Heart disease continues to be the leading cause of death in the United States, and resulted in more than 655,000 deaths in 2018.1 Data from observational and clinical trials have led to the identification of dietary approaches that reduce the risk of heart disease. Evidence indicates that soybean oil, when used as a replacement for saturated fat, improves blood cholesterol levels and may lower the risk of heart disease. In addition, clinical trials show soybean oil does not cause inflammation or oxidative stress.
Soybean Oil and Healthy Dietary Patterns
Dietary recommendations support incorporating soybean oil into healthy dietary patterns for general health and chronic disease prevention. Intake of soybean oil in amounts recommended by the 2015-2020 Dietary Guidelines for Americans (i.e., 27g/2,000 kcal),2 will result in adequate intake recommendations3 for both essential fatty acids (linoleic acid and alpha-linolenic acid) being met. Soybean oil, when used as a replacement for saturated fat, improves blood cholesterol levels and may lower the risk of heart disease, making it a heart healthy dietary choice.
Recommendations for Healthy Dietary Patterns
Dietary guidelines for general health and chronic disease prevention recommend a dietary pattern that is abundant in fruits, vegetables, legumes, whole grains, and nuts and seeds, and includes low-fat/fat-free dairy, vegetable protein or lean animal protein, and oils that are composed predominantly of monounsaturated (MUFA) or polyunsaturated (PUFA) fatty acids. The diet should be low in saturated fat, sodium, processed meats, and added sugars.2,4 Several dietary patterns meet these criteria, including the 2015-2020 Dietary Guidelines for Americans eating patterns (i.e., Healthy U.S.-Style, Healthy Mediterranean-Style, and Healthy Vegetarian diets). Non-tropical oils such as soybean and canola are emphasized as part of these healthy eating patterns because they are a major source of essential fatty acids, linoleic acid and alpha-linolenic acid (ALA).2 At 2,000 kcal, all 3 of the eating patterns include 27g/day of oils, which are incorporated to replace sources of saturated fat.1 Replacement of saturated fats with MUFAs and PUFAs is recommended for general health and heart disease prevention.2,5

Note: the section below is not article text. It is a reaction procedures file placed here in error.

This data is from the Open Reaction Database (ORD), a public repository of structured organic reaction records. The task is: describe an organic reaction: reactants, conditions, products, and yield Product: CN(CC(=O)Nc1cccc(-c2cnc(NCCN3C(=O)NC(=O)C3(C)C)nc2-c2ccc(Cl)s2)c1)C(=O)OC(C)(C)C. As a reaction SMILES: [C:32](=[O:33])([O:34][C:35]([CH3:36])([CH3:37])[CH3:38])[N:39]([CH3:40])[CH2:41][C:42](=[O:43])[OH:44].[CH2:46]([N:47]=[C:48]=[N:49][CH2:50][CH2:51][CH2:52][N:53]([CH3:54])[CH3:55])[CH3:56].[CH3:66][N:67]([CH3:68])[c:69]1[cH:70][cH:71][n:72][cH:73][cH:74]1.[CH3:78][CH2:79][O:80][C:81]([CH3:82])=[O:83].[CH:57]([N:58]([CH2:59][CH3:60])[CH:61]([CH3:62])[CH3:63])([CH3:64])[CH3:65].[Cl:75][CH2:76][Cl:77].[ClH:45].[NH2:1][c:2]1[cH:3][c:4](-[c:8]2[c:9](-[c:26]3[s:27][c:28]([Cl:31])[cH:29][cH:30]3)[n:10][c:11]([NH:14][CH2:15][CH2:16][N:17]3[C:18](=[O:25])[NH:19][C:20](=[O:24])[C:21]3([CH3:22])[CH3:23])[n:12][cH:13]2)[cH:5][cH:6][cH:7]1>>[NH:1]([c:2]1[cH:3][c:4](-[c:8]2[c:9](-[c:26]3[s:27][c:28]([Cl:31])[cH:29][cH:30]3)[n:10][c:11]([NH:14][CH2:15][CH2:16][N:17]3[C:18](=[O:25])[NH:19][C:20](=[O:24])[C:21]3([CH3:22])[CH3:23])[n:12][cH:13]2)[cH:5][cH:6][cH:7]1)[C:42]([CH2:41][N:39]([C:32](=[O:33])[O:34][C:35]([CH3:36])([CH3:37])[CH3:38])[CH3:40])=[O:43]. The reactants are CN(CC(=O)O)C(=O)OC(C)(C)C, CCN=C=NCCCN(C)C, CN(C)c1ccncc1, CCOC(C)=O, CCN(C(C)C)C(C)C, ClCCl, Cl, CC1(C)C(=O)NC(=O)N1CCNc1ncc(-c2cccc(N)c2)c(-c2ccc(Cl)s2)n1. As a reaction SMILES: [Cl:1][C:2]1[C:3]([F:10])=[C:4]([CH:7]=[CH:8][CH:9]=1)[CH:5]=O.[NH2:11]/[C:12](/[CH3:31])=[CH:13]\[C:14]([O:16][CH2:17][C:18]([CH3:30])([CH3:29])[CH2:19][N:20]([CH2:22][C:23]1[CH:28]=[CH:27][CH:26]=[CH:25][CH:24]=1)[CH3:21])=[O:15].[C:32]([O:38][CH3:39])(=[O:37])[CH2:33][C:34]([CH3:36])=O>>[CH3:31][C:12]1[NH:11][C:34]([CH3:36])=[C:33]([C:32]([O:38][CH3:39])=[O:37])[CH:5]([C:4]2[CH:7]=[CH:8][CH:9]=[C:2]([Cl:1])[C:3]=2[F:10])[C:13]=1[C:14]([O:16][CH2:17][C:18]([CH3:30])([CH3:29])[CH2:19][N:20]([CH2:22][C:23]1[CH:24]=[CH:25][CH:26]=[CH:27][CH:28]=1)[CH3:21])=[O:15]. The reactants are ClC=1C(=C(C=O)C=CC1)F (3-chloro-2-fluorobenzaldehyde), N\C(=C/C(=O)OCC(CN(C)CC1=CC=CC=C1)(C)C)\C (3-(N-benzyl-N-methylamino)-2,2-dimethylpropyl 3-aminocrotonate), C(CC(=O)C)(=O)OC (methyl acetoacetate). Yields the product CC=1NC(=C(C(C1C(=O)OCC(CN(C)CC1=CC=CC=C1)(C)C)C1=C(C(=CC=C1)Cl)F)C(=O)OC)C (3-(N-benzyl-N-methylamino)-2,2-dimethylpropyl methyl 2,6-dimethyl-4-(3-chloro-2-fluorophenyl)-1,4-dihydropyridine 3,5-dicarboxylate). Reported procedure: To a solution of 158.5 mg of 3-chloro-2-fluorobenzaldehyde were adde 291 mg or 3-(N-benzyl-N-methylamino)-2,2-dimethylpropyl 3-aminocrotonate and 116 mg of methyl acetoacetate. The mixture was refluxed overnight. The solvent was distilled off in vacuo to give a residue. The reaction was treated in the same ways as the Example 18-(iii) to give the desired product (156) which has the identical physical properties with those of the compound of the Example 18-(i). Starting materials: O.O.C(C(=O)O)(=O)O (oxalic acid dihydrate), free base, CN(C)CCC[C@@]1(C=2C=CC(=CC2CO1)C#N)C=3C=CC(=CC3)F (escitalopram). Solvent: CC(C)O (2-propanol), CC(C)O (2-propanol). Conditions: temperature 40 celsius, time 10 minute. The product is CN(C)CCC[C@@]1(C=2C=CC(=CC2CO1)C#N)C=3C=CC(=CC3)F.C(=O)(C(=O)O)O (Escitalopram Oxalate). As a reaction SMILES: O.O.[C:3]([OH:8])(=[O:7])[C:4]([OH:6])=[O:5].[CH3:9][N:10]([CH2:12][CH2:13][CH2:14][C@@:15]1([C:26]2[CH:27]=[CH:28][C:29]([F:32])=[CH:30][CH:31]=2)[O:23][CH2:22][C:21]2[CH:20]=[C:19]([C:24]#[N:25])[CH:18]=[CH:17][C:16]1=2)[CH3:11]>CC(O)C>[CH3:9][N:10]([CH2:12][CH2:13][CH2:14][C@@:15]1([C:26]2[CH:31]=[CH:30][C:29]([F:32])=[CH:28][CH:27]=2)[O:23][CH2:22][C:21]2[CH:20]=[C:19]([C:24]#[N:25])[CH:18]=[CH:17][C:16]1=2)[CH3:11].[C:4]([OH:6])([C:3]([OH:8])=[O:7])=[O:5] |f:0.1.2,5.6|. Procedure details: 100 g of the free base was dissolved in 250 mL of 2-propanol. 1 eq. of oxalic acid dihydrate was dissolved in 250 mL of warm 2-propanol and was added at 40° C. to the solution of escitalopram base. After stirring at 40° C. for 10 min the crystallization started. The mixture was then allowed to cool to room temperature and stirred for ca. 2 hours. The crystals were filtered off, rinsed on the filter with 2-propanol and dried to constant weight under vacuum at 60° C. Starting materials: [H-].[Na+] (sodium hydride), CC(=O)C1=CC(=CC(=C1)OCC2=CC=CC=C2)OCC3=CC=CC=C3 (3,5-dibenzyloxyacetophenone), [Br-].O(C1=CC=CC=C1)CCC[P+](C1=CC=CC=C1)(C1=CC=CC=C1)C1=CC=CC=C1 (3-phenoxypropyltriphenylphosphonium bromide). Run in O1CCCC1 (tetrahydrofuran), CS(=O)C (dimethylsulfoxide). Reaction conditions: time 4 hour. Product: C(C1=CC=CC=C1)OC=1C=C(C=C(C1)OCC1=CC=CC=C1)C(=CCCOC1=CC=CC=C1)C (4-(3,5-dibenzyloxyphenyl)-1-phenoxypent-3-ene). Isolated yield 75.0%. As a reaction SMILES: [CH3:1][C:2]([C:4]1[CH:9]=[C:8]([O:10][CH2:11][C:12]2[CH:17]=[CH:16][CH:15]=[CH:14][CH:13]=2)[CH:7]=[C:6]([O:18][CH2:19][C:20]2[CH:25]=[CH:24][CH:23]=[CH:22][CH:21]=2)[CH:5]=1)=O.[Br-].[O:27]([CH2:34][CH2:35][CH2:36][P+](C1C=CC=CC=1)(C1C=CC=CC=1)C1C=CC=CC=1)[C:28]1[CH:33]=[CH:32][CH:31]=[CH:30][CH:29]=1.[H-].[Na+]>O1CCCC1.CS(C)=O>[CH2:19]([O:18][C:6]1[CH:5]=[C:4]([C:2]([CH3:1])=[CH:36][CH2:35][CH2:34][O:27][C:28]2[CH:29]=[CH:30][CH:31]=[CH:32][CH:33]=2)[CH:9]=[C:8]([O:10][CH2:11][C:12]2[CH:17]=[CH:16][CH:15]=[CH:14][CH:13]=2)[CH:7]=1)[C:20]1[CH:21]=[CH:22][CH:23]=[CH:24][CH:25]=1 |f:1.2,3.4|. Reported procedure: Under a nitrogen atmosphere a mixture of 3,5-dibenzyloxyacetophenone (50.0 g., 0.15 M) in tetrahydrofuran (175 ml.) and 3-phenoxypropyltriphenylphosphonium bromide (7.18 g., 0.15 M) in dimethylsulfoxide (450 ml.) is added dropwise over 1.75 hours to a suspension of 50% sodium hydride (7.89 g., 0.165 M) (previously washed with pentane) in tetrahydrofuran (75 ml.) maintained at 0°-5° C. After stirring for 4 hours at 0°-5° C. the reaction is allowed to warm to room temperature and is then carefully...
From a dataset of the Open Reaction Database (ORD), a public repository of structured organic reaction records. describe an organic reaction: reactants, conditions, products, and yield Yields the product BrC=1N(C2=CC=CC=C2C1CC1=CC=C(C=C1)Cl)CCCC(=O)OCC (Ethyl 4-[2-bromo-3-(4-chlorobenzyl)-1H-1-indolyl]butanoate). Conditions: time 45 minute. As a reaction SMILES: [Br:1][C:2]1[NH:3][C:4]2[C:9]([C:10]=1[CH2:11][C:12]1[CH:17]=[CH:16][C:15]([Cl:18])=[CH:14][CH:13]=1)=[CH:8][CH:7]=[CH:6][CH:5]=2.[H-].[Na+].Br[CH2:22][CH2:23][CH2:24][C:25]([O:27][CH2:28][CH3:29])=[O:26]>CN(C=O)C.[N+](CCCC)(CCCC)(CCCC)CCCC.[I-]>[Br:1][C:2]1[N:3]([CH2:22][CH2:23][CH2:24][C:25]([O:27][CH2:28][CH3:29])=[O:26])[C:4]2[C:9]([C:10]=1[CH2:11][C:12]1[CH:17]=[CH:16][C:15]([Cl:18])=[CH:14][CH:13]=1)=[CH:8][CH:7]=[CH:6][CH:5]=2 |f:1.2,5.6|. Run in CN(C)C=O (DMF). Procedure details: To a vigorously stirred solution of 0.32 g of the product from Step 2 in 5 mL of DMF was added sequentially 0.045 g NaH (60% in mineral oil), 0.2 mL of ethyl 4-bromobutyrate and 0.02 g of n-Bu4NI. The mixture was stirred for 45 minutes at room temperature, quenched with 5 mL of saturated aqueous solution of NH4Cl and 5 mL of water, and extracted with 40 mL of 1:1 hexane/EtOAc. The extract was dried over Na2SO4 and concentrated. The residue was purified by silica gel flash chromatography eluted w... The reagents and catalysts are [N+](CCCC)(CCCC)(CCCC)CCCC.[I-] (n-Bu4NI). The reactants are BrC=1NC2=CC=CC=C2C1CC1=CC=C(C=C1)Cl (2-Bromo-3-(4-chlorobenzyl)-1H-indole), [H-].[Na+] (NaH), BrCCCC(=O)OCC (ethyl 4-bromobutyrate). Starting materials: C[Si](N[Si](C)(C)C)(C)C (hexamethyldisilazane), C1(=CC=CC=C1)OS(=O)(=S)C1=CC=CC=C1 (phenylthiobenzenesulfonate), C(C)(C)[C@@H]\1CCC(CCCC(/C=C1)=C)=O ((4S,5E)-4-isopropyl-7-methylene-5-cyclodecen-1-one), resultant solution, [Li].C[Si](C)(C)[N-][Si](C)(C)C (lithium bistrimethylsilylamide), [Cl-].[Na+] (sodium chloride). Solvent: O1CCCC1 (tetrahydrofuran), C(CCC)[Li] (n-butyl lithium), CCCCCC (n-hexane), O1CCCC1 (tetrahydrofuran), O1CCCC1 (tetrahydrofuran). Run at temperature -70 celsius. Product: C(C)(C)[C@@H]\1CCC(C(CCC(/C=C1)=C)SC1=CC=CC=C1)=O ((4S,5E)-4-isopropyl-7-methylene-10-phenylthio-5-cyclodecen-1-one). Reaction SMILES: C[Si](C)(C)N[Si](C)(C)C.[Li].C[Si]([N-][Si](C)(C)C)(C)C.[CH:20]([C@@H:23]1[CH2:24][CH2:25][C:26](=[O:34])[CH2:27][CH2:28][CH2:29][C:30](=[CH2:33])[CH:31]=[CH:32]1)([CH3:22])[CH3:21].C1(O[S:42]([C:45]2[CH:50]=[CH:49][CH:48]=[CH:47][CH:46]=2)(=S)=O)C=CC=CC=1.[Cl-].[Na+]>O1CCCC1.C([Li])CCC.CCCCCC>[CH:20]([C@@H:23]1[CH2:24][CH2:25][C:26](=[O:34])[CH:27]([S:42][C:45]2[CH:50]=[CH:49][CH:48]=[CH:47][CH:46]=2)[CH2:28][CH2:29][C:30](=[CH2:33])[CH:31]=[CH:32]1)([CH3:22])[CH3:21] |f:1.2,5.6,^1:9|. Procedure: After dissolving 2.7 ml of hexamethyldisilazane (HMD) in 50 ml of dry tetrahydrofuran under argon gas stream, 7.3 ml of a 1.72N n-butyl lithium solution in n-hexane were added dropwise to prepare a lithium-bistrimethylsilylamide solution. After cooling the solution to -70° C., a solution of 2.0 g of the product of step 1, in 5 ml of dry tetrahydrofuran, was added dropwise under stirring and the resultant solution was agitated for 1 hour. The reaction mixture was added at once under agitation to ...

Soybean Oil and Heart Health
Figure 1 shows the fatty acid composition of commonly consumed fats and oils. Soybean oil predominantly contains PUFA (58g/100g) in the form of essential fatty acids, linoleic acid (51g/100g) and ALA (6.6g/100g), and is low in saturated fat. Importantly, soybean oil is one of the few commonly used and widely available oils that contains a significant amount of ALA -- a plant-derived omega-3 fatty acid. ALA intake is consistently associated with moderately lower risk of fatal coronary heart disease.6,7
The fatty acid profile of soybean oil makes it a healthful choice, particularly for heart health. Consistent evidence shows that replacing saturated fat with soybean oil lowers total cholesterol and low-density lipoprotein cholesterol (LDL-C);8-13 the main targets for heart disease prevention.14 Formal recognition of the cholesterol-lowering effects of conventional (commodity) soybean oil came in 2017 when the FDA authorized the following qualified health claim:
“Supportive but not conclusive scientific evidence suggests that eating about 1½ tablespoons (20.5 grams) daily of soybean oil, which contains unsaturated fat, may reduce the risk of coronary heart disease.”15